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1. Overview

In this article, we will show how to create a custom database-backed UserDetailsService for authentication with Spring Security.

2. UserDetailsService

The UserDetailsService interface is used to retrieve user-related data. It has one method named loadUserByUsername() which can be overridden to customize the process of finding the user.

It is used by the DaoAuthenticationProvider to load details about the user during authentication.

3. The User Model

For storing users, we will create a User entity that is mapped to a database table, with the following attributes:

public class User {

    @GeneratedValue(strategy = GenerationType.AUTO)
    private Long id;

    @Column(nullable = false, unique = true)
    private String username;

    private String password;

    // standard getters and setters

4. Retrieving a User

For the purpose of retrieving a user associated with a username, we will create a DAO class using Spring Data by extending the JpaRepository interface:

public interface UserRepository extends JpaRepository<User, Long> {

    User findByUsername(String username);

5. The UserDetailsService

In order to provide our own user service, we will need to implement the UserDetailsService interface.

We'll create a class called MyUserDetailsService that overrides the method loadUserByUsername() of the interface.

In this method, we retrieve the User object using the DAO, and if it exists, wrap it into a MyUserPrincipal object, which implements UserDetails, and returns it:

public class MyUserDetailsService implements UserDetailsService {

    private UserRepository userRepository;

    public UserDetails loadUserByUsername(String username) {
        User user = userRepository.findByUsername(username);
        if (user == null) {
            throw new UsernameNotFoundException(username);
        return new MyUserPrincipal(user);

Let's define the MyUserPrincipal class as follows:

public class MyUserPrincipal implements UserDetails {
    private User user;

    public MyUserPrincipal(User user) {
        this.user = user;

6. Spring Configuration

We will demonstrate both types of Spring configurations: XML and annotation-based, which are necessary in order to use our custom UserDetailsService implementation.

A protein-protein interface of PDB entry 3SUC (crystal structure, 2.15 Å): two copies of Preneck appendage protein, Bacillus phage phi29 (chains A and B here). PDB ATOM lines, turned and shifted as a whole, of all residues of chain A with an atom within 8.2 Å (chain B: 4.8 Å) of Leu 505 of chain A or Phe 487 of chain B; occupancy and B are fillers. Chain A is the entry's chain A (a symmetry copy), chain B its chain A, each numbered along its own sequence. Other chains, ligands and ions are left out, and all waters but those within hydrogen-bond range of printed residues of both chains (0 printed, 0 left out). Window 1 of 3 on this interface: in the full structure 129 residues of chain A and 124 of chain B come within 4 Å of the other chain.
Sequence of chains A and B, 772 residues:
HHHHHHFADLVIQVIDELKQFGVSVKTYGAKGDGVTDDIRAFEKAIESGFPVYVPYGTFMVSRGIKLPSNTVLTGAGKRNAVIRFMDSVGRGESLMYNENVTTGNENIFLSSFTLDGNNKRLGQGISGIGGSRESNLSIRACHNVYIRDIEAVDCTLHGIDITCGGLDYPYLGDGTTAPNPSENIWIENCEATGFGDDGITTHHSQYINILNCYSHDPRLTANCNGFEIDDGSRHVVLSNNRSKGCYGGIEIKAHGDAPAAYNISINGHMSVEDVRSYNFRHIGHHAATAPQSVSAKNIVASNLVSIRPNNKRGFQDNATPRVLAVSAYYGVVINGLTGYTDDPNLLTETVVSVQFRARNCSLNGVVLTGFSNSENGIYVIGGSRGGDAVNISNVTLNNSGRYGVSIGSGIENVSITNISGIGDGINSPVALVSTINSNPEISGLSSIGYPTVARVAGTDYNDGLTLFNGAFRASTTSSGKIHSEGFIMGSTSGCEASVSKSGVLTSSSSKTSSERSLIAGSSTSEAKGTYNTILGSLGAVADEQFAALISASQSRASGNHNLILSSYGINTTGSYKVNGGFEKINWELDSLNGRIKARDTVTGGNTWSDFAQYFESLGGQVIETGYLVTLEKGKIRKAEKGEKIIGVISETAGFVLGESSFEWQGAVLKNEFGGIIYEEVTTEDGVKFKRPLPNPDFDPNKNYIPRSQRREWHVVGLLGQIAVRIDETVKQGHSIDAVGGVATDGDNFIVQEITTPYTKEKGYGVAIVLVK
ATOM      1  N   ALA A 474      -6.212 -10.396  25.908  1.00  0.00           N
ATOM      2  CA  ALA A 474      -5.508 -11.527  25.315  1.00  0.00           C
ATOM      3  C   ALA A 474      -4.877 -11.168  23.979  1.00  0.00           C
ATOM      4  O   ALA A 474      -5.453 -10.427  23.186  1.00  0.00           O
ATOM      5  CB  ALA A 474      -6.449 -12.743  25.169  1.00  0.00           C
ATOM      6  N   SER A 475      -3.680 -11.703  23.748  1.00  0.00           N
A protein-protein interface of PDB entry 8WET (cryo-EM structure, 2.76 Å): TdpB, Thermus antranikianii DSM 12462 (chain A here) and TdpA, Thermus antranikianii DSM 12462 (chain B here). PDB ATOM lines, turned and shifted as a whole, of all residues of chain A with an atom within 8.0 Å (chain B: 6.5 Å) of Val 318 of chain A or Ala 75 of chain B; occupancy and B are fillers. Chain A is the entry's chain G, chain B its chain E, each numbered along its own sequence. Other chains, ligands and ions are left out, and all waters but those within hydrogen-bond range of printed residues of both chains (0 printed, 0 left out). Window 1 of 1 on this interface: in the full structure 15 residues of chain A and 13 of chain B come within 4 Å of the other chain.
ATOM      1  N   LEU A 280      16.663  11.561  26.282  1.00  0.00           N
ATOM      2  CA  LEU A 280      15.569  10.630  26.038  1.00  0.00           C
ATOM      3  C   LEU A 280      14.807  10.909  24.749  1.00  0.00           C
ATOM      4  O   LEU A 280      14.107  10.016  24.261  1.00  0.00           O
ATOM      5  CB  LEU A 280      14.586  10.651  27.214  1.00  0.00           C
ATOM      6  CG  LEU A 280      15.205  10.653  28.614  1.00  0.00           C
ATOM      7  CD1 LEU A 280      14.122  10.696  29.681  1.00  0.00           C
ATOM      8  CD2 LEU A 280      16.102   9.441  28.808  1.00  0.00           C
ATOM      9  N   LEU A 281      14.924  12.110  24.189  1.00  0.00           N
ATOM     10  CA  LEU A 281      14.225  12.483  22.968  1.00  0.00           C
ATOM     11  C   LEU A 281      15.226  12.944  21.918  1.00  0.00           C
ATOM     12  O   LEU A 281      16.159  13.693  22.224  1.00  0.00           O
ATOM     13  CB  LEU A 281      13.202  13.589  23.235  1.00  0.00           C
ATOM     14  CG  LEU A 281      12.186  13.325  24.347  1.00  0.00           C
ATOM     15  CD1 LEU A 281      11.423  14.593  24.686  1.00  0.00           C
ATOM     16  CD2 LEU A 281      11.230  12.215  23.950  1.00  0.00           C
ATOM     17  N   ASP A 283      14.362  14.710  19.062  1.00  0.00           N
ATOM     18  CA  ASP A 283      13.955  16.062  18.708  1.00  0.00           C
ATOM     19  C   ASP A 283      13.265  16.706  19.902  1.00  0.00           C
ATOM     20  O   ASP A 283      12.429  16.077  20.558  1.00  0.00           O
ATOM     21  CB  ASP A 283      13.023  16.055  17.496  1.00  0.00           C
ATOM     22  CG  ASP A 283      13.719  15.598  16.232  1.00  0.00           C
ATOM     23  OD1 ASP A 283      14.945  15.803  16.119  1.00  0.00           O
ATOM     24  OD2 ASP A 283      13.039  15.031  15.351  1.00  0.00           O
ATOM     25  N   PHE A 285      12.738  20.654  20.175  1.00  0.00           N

6.1. Annotation Configuration

All we need to do to enable our custom UserDetailsService is add it to our application context as a bean.

Since we configured our class with the @Service annotation, the application will automatically detect it during component-scan, and it will create a bean out of this class. Therefore, there isn't anything else we need to do here.

Alternatively, we can:

  • configure it in the authenticationManager using the AuthenticationManagerBuilder#userDetailsService method
  • set it as a property in a custom authenticationProvider bean, and then inject that using the AuthenticationManagerBuilder# authenticationProvider function

6.2. XML Configuration

On the other hand, for the XML configuration we need to define a bean with type MyUserDetailsService, and inject it into Spring's authentication-provider bean:

<bean id="myUserDetailsService" 

      user-service-ref="myUserDetailsService" >
        <security:password-encoder ref="passwordEncoder">
<bean id="passwordEncoder" 
    <constructor-arg value="11"/>

7. Other Database-backed Authentication Options

The AuthenticationManagerBuilder offers one other method to configure JDBC-based authentication in our application.

We'll have to configure the AuthenticationManagerBuilder.jdbcAuthentication with a DataSource instance. If our database follows the Spring User Schema, then the default configurations will suit us well.

We have seen a basic configuration using this approach in a previous post.

The JdbcUserDetailsManager entity resulting from this configuration implements the UserDetailsService too.

As a result, we can conclude that this configuration is easier to implement, especially if we're using Spring Boot that automatically configures the DataSource for us.